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The Gompas

Posted On: 18/04/2014 | Written Creado por Navina Jafa |

It is important to make a selection of visiting Gompas. Almost all Gompas are situated on top of isolated hills and appear to be forts. The dominating sect of Buddhism in Ladakh is Vajryana or Tantric Buddhism headed by the Dalai Lama. The Gompas are institutions that own land, have a seminal political, and social standing with the common people.  The Thiksey Gompa which was built about 600 years ago consists of 12 levels ascending a hillside. Right on top is a special shrine that houses chortens (stupas) that encases mummies of the head lamas whose computer photographs are placed on the stupa.  The Gompa contains 10 temples and houses of monks stretch down the hill. Interestingly, the temple of the mummies remains closed and is placed over the temple of Tara a symbol of compassion and energy. On the rooftop is Lamokhang temple a Tantric shrine where only men may enter. Also on top is Thiksey library, containing numerous volumes, including Kangyur and Stangyur. A small primary and high school for young Lamas imparts Buddhist studies and follows the CBSE curriculum. Traditionally, Ladakhi families donated one son to become lamas, although this practice is gradually disappearing. Today Thiksey has modernized itself, the school invites volunteers some of them foreigners to come and teach the children. They have a shop selling curios, and restaurant and a traditional medicine shop. Other interesting Gompas include, Hemis, Stok, Alchi and Lamayuru.

The third cultural focus is the ethnic community of the Brokpas or the ‘pure Aryan tribes.’ One has to travel and do an overnight camp beside the Indus to Dahanu about 40 kms from the LOC. Special permits are needed. An organized camping facility is set up by a member of the community. Their oral history says that they arrived with Alexander’s army from Gilgit. They don’t have a script but their language is Brokpa which means from the cold land. Their total population is about5-6000 and they live in five village in India and about four in Pakistan. On the Indian side they have converted to Buddhism, while on the other side they are Muslims. The community continues to practice their indigenous religion in which a mother goddess Srimulamu and the Ibex plays an important role. A fertility festival Chopashupla is organized every three years alternately in the villages of Garkon and Dah.  A gap is left for villages in Pakistan. It’s a five day festival in which men and women teach, flirt by singing and dancing. There are 22 songs related to fertility rites. On the fifth day it is believed that the Devta Saralyopa is embarrassed and disappears. The young men and women are now free to partner whomsoever they please.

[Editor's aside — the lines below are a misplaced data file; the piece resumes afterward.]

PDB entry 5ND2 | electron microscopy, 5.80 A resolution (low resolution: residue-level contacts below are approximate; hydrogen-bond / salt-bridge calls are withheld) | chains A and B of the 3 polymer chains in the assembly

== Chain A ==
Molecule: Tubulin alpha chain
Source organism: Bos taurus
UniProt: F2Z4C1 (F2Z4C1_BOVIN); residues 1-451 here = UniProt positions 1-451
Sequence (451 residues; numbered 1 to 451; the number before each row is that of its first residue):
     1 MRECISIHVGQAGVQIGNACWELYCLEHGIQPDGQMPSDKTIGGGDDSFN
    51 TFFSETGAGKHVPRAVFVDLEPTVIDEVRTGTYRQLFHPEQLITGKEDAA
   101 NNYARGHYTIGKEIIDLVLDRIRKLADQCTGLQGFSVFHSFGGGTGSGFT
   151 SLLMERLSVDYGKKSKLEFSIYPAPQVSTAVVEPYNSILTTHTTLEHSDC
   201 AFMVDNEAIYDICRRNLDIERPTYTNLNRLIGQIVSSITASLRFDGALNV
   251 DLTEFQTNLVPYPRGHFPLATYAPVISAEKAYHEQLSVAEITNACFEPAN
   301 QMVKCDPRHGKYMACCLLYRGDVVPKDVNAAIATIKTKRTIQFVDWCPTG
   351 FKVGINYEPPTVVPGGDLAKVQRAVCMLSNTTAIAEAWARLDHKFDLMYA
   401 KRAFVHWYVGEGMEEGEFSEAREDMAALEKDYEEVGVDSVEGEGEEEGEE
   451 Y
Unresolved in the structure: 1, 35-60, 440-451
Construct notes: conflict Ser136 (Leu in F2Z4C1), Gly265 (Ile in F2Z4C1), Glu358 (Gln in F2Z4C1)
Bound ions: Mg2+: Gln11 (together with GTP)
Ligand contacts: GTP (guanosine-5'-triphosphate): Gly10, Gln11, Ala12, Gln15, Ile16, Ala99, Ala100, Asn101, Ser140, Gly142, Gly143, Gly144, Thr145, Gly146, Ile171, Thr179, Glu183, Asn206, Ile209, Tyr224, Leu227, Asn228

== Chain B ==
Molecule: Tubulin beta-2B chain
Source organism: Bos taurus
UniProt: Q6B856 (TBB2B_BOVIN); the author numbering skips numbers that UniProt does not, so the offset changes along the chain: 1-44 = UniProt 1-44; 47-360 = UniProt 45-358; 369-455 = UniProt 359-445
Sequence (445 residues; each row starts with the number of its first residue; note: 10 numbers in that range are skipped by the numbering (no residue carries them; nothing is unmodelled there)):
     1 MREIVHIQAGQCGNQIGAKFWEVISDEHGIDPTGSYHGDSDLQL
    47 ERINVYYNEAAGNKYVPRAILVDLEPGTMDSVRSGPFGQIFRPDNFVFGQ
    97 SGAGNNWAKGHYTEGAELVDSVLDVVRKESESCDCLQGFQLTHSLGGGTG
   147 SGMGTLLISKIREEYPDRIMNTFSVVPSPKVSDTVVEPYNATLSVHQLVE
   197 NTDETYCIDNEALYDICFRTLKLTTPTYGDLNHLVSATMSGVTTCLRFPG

These are simple, agricultural people who love to sing and dance. Both women and men wear flowers on their head. An orange flower Shokloh does not dry, it is worn and used in rituals. The women wear Bachi, a heavy goat hair collar, the men decorate their ears with buttons, silver coins on their head gear.

Before tourism was opened in Ladakh, two German girls sneaked and lived to participate in the Fertility festival in Baima village. Nobody in the village knows whether their dream to take back original Aryan seed came true.  On request the camp organizes wonderful dancing around the camp fire, with the sound of drums and running Indus as accompaniment.

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